Changed Press Marks of the Private Case, a 35mm Microfilm was shown as part of the group exhibition, 'Potential On Going Archive', showing at John Hansard Gallery June 2002; Symposium John Hansard, 22 June 2002, Tent, Rotterdam, Netherlands, November 2002 - catalogue published by Artimo (ISBN 90-75380-48-8)
Changed Press Marks of the Private Case was shown in a group exhibition 'Potential – On going Archive', at John Hansard Gallery, and Tent, Rotterdam 2002. The exhibition and catalogue were curated by Anna Harding, published by Artimo and John Hansard Gallery (ISBN 9075380488); A symposium on artists in the archive was held at John Hansard Gallery July 2002, where I spoke about Changed Press Marks. The work was featured in an article by Jonathan Faiers in Metropolis M no 2, April 2003 Holland; reviewed in Frieze October 2002; described in Journal of the History of Collections, Vol 14 No 2 2001, and I was asked to speak about the work at the London Consortium Summer School held at Tate Modern 2002.
Changed Press Marks of the Private Case came out of research I was doing on the history of pornography, or as is often said, the ‘invention’ of pornography. I was working on a project called 'Nothing is Hidden' with another artist Hermione Wiltshire planning a trip to Naples to visit the original ‘locked cabinet’ of hidden sexual material in the National Archaeological Museum. I noticed that many books I called up to read in the British Library had been re-classified over the last decade, having previously been kept themselves in a locked cabinet called ‘The Private Case’. Until the 1970s books in the Private Case were not entered into the public catalogue, nor were they initially entered into the electronic catalogue.
I made a collection of these catalogue changes which I was able to research in the basement of the library, where I found the record cards of all books which had changed their classification within the catalogue in this way. This collection of record cards show the title, author and date the books moved. These paper records became the starting point for the new work.
The London Arts Board gave me an artists grant to copy these records onto microfilm as a way of preserving and making accessible an aspect of the history of the library classification. This history reflects the liberalisation of social attitudes to sexuality as well as the overwhelming change that information has undergone with the internet. The history of pornography is about the segregation of certain kinds of books and objects in the public library and museum. 'Changed Press Marks' references this history by revealing the catalogue itself as a representation of the history of such regulation.
'Changed Press marks of the Private Case' is part of a larger photographic research project ‘Nothing is Hidden’ about the history of pornography within the public museum (2001). Out of this came my recent work, ‘Looking Back at the Life Room’; a PhD thesis and series of formal interior photographs or art academy life rooms and anatomy rooms. The museum or Royal collection of antiquities became a site returned to for my PhD as classical Greek statuary, so familiar in the museum, were the models for the figure in the life room and the anatomy room of the art academy, just as the obscene Greek and Roman remains also held by the museum often from the very same site, became the subjects of the hidden and locked away objects of the secret cabinet, the subject of the exhibition 'Nothing is Hidden'.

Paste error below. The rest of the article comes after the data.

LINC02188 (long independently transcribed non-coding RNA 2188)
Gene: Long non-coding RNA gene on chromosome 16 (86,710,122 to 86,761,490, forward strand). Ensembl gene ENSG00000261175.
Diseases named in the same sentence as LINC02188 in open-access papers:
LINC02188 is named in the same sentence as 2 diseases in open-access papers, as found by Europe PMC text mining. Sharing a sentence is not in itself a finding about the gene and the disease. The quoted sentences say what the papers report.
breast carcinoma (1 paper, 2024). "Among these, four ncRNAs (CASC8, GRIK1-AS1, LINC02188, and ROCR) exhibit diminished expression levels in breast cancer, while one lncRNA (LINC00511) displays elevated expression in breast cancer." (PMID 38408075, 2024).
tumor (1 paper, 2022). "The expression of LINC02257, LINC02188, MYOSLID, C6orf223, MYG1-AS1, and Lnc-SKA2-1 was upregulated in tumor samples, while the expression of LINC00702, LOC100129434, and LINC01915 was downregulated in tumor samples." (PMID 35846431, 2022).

'Changed Press Marks of the Private Case' is on 35mm b/w microfilm and accessible on a microfilm reader. It has been shown in contemporary art context as well as being distributed to libraries. When exhibited, a microfilm reader needs to be sourced. At John Hansard Gallery one was hired from the Public Records Office and at Tent, Rotterdam, one from the Police station. This institutional form of information technology works well in the gallery context – where formal similarities to a computer monitor exist and yet every part of Changed Press Marks and its viewing apparatus distinguishes itself from the digital. The work exhibited in a gallery suggests an old fashioned information system and this is intentional.
Index and Archive have been notorious words in conceptual and contemporary art. Here another aspect is added to the well established tradition of artists working with/in/on the archive, and that is the material documented by Changed Press Marks is otherwise inaccessible and liable to disappear as the digital catalogue takes over. This microfilm is a work to do with conceptual art but intended to be used by future researchers on the history of sexuality and the index.
Changed Press Marks is held by a number of national and international libraries including Getty Research Library, Washington Art Library in the USA, the Hyman Kreitman Research Centre, Tate Britain, The National Library of Scotland, Chelsea College Library, Goldsmiths College Library and the Westminster Reference Library.
Changed Press Marks of the Private Case in Potential – On going Archive, catalogue edited by Anna Harding, published by Artimo and John Hansard Gallery ISBN 9075380488; feature article by Jonathan Faiers in Metropolis M no 2, April 2003 Holland; reviewed in Frieze October 2002; described in Journal of the History of Collections, Vol 14 No 2 2001.